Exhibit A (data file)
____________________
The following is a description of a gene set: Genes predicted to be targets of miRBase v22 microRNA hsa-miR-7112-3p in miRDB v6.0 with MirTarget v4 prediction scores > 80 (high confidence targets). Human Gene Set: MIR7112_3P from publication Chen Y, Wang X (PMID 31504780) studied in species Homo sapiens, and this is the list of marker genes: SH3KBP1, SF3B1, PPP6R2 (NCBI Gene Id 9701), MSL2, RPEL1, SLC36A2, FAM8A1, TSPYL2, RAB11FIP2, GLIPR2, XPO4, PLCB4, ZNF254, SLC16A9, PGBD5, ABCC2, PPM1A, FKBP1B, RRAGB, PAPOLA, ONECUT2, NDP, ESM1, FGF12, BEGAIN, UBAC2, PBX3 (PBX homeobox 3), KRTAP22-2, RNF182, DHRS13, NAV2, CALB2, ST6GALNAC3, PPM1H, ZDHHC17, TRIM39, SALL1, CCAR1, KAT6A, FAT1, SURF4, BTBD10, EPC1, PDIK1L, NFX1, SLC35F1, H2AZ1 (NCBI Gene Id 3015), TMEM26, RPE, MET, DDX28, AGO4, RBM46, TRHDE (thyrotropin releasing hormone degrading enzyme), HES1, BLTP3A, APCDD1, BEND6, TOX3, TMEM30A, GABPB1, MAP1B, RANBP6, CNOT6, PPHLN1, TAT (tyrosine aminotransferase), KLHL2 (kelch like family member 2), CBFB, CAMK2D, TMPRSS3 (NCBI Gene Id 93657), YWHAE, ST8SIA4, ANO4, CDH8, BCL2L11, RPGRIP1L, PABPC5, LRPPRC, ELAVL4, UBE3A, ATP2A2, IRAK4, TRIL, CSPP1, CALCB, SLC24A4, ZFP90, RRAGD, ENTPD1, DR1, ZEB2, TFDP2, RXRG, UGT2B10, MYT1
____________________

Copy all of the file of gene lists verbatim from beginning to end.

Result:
The following is a description of a gene set: Genes predicted to be targets of miRBase v22 microRNA hsa-miR-7112-3p in miRDB v6.0 with MirTarget v4 prediction scores > 80 (high confidence targets). Human Gene Set: MIR7112_3P from publication Chen Y, Wang X (PMID 31504780) studied in species Homo sapiens, and this is the list of marker genes: SH3KBP1, SF3B1, PPP6R2 (NCBI Gene Id 9701), MSL2, RPEL1, SLC36A2, FAM8A1, TSPYL2, RAB11FIP2, GLIPR2, XPO4, PLCB4, ZNF254, SLC16A9, PGBD5, ABCC2, PPM1A, FKBP1B, RRAGB, PAPOLA, ONECUT2, NDP, ESM1, FGF12, BEGAIN, UBAC2, PBX3 (PBX homeobox 3), KRTAP22-2, RNF182, DHRS13, NAV2, CALB2, ST6GALNAC3, PPM1H, ZDHHC17, TRIM39, SALL1, CCAR1, KAT6A, FAT1, SURF4, BTBD10, EPC1, PDIK1L, NFX1, SLC35F1, H2AZ1 (NCBI Gene Id 3015), TMEM26, RPE, MET, DDX28, AGO4, RBM46, TRHDE (thyrotropin releasing hormone degrading enzyme), HES1, BLTP3A, APCDD1, BEND6, TOX3, TMEM30A, GABPB1, MAP1B, RANBP6, CNOT6, PPHLN1, TAT (tyrosine aminotransferase), KLHL2 (kelch like family member 2), CBFB, CAMK2D, TMPRSS3 (NCBI Gene Id 93657), YWHAE, ST8SIA4, ANO4, CDH8, BCL2L11, RPGRIP1L, PABPC5, LRPPRC, ELAVL4, UBE3A, ATP2A2, IRAK4, TRIL, CSPP1, CALCB, SLC24A4, ZFP90, RRAGD, ENTPD1, DR1, ZEB2, TFDP2, RXRG, UGT2B10, MYT1